Canton: a bit of Baltimore through and through White marble steps, ethnic areas and views of the harbor

Neighborhood Profile

November 19, 1995|By Laura Barnhardt | Laura Barnhardt,SPECIAL TO THE SUN

Canton is a blend of all things Baltimore.

In its nearly 100 blocks, it contains much that Baltimore is known for -- working industries, Formstone rowhouses with white marble steps, ethnic neighborhoods, gleaming waterfront condos and harbor views.

It survived Baltimore's Great Fire in 1904, the modernization of factories, which closed many of its plants, and a proposed superhighway in 1966 that would have gone through the center of the community. It's been reincarnated from the "gold coast" of waterfront development that never quite sparkled in the 1980s to the newest hot spot for young people to buy their first homes.

For that reason, Canton is called everything from "the new yuppie den" to a "suburb of downtown." Old meets new right on Boston Street.

"There's a real mixture here and it seems to work very well. There's a real sense of community -- both old and new. It's ethnically and architecturally diverse," says Linda Heisner, president of Canton Square Homeowners Association, who has lived in a Canton Square townhouse since the development was built in 1987.

Caroline Burkhart, another Canton Square resident and a former real estate agent, recalls her first listing in Canton. "Someone told me I'd better list it as Highlandtown. Things have really changed."

The neighborhood has changed so much that Bill Cassidy, sales manager for Long & Foster Realtors in Fells Point, lists Canton as one of the five hottest areas of real estate in the city.

The commuting time -- eight minutes to downtown, four minutes to Interstate 95 -- is one of Canton's biggest draws, according to Mr. Cassidy.

"I see a mix of empty nesters coming back to the old neighborhood and of single people who can walk to the attractions on O'Donnell Square. Young couples, especially DINKs [Double Income, No Kids], certainly appreciate the commute. One can work in D.C., the other in Hunt Valley and both have comparable commutes."

That and the "walk-around friendliness" of the area have earned it the title of "Baltimore City's suburb," Mr. Cassidy says.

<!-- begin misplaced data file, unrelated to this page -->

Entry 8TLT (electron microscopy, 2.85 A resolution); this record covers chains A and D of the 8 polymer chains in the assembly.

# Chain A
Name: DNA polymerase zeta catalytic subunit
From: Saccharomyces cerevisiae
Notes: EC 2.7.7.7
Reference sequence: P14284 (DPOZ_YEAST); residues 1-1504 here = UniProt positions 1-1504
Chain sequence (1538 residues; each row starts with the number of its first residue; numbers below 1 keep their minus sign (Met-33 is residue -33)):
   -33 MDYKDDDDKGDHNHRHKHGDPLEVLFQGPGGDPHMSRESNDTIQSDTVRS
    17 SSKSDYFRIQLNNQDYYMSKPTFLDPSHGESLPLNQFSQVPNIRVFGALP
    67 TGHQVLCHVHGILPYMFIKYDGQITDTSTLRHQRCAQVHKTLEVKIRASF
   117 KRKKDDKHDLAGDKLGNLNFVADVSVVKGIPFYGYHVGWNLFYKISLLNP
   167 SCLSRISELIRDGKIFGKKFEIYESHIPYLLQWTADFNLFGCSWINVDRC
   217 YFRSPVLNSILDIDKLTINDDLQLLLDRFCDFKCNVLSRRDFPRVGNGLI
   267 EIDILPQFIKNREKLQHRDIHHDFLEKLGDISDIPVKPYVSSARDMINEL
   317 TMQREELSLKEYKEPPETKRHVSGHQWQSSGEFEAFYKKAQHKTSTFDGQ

Commercial development is also hot in the area. Though the 1980s' developer dreams of Canton becoming a "gold coast" never became reality because of a national recession, new projects have been steady.

Construction has begun on a $10 million combination boatyard/marina at the old Lighthouse Point site on Boston Street. Lead developer Dr. Selvin Passen says plans call for a marine recreation center with a restaurant, pool and cabana, retail space, and housing.

Across the street, construction began in June on a gourmet Safeway that is due to open next December. The site, adjacent to the historic American Can Co. factory, runs along Boston Street, Hudson Street and Lakewood Avenue. The street in between these two projects, Boston, is scheduled for a overhaul this year, too.

At the other end of Boston Street, O'Donnell Square has become a third area of major development in recent years. Once a farmers' market, the grassy space is lined with hip, new restaurants and bars and few small shops and offices.

A statue of Capt. John O'Donnell, the local merchant who named Canton after the Chinese port city where he imported goods to Baltimore, stands in the center.

O'Donnell Square, along with waterfront condos such as Tindeco Wharf and Canton Cove, have been attracting a younger group of people to the old neighborhood.

'It's very safe'

Bill Larney, the 27-year-old owner of Looney's, a popular Irish pub in the square, has been living in Canton for 4 1/2 years. "I knew it was an up-and-coming neighborhood. It's clean [and] it's very safe."

Janet Byers, director of housing at the Southeast Development Inc., a nonprofit initiative set up to provide loans and counseling for first-time buyers and training for real estate agents, says they get a lot of the "bar crowd."

The publicist for Southeast Development, Bob Mead, said the affordability and value of houses attract first-time buyers to Canton. "They [buy here] because they don't want be house poor. They still want to be able to go out to dinner and travel. And a lot of young people like to do rehab projects."

The initiative is even setting up a computer bulletin board to sell houses to Generation X.

Some residents worry

Some residents worry that the old neighborhood may become the next Fells Point, though.

"The traffic is getting bad. [The bar patrons] make loud noises and urinate in public just like they do in Fells Point. They leave plastic cups and beer cans all over the place. Sometimes we can't park in front of our houses," said Betty Piskor, a resident and community activist for 42 years. "But the [young] people that move in are respectable."

Ms. Piskor, a 67-year-old widow who still lives in the house where she raised her six children, has watched the progression of the neighborhood.

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